Author: Carolyn Kitch
Release Date: 2012-08-21
Genre: Language Arts & Disciplines
This book considers the cultural meanings of death in American journalism and the role of journalism in interpretations and enactments of public grief, which has returned to an almost Victorian level. A number of researchers have begun to address this growing collective preoccupation with death in modern life; few scholars, however, have studied the central forum for the conveyance and construction of public grief today: news media. News reports about death have a powerful impact and cultural authority because they bring emotional immediacy to matters of fact, telling stories of real people who die in real circumstances and real people who mourn them. Moreover, through news media, a broader audience mourns along with the central characters in those stories, and, in turn, news media cover the extended rituals. Journalism in a Culture of Grief examines this process through a range of types of death and types of news media. It discusses the reporting of horrific events such as September 11 and Hurricane Katrina; it considers the cultural role of obituaries and the instructive work of coverage of teens killed due to their own risky behaviors; and it assesses the role of news media in conducting national, patriotic memorial rituals.
Author: Julia Samuel
Publisher: Simon and Schuster
Release Date: 2018-01-16
An instant bestseller in the UK, Grief Works is a profoundly optimistic and compassionate handbook for anyone suffering a loss—from the expected death of a parent to the sudden death of a child or spouse—as well as a guide for those who want to help their grieving loved ones. Death affects us all. Yet it is still the last taboo in our society, and grief is still profoundly misunderstood. So many of us feel awkward and uncertain around death, and shy away from talking honestly with family and friends. Julia Samuel, a grief psychotherapist, has spent twenty-five years working with the bereaved and understanding the full repercussions of loss. In Grief Works Samuel shares case studies from those who have experienced great love and great loss—and survived. People need to understand that grief is a process that has to be worked through, and Samuel shows if we do the work, we can begin to heal. The stories here explain how grief unmasks our greatest fears, strips away our layers of protection, and reveals our innermost selves. Intimate, clear, warm, and helpful, Grief Works addresses the fear that surrounds death and grief and replaces it with confidence. Samuel is a caring and deeply experienced guide through the shadowy and mutable land of grief, and her book is as invaluable to those who are grieving as it is to those around them. She adroitly unpacks the psychological tangles of grief in a voice that is compassionate, grounded, real, and observant of those in mourning. Divided into case histories grouped by who has died—a partner, a parent, a sibling, a child, as well section dealing with terminal illness and suicide—Grief Works shows us how to live and learn from great loss.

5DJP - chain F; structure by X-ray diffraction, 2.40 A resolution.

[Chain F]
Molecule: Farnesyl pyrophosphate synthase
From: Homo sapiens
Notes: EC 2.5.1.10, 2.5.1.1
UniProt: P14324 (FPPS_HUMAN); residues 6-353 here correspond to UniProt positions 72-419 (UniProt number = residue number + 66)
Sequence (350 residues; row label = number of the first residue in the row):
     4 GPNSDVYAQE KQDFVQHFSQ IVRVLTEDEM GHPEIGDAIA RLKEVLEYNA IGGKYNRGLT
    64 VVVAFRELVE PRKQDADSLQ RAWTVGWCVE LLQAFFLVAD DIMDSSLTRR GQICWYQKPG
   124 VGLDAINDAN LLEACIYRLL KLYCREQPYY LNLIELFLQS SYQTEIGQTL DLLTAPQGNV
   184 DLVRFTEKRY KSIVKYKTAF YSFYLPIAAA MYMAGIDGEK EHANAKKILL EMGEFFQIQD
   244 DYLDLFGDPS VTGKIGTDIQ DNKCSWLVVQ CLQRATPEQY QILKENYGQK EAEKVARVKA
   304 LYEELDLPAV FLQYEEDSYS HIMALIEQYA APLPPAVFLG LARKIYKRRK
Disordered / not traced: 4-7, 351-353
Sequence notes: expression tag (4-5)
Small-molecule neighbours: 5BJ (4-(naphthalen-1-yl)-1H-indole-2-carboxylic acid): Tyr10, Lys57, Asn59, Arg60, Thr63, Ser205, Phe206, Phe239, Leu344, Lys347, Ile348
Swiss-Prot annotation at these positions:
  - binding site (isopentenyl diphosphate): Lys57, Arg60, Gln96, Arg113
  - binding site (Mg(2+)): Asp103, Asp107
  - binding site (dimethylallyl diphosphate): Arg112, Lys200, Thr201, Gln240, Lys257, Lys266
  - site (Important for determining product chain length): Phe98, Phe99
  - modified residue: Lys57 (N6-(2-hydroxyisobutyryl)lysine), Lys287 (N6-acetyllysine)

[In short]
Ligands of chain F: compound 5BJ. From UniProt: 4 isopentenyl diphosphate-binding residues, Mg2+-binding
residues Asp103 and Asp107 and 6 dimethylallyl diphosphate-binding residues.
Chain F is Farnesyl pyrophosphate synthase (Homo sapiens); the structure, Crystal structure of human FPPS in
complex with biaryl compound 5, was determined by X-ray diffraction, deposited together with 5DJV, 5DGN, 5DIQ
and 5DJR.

Author: Ruth Davis Konigsberg
Publisher: Simon and Schuster
Release Date: 2011-01-04
Genre: Social Science
The five stages of grief are so deeply imbedded in our culture that no American can escape them. Every time we experience loss—a personal or national one—we hear them recited: denial, anger, bargaining, depression, and acceptance. The stages are invoked to explain everything from how we will recover from the death of a loved one to a sudden environmental catastrophe or to the trading away of a basketball star. But the stunning fact is that there is no validity to the stages that were proposed by psychiatrist Elisabeth Kübler-Ross more than forty years ago. In The Truth About Grief, Ruth Davis Konigsberg shows how the five stages were based on no science but nonetheless became national myth. She explains that current research paints a completely different picture of how we actually grieve. It turns out people are pretty well programmed to get over loss. Grieving should not be a strictly regimented process, she argues; nor is the best remedy for pain always to examine it or express it at great length. The strength of Konigsberg’s message is its liberating force: there is no manual to grieving; you can do it freestyle. In the course of clarifying our picture of grief, Konigsberg tells its history, revealing how social and cultural forces have shaped our approach to loss from the Gettysburg Address through 9/11. She examines how the American version of grief has spread to the rest of the world and contrasts it with the interpretations of other cultures—like the Chinese, who focus more on their bond with the deceased than on the emotional impact of bereavement. Konigsberg also offers a close look at Kübler-Ross herself: who she borrowed from to come up with her theory, and how she went from being a pioneering psychiatrist to a New Age healer who sought the guidance of two spirits named Salem and Pedro and declared that death did not exist. Deeply researched and provocative, The Truth About Grief draws on history, culture, and science to upend our country’s most entrenched beliefs about its most common experience.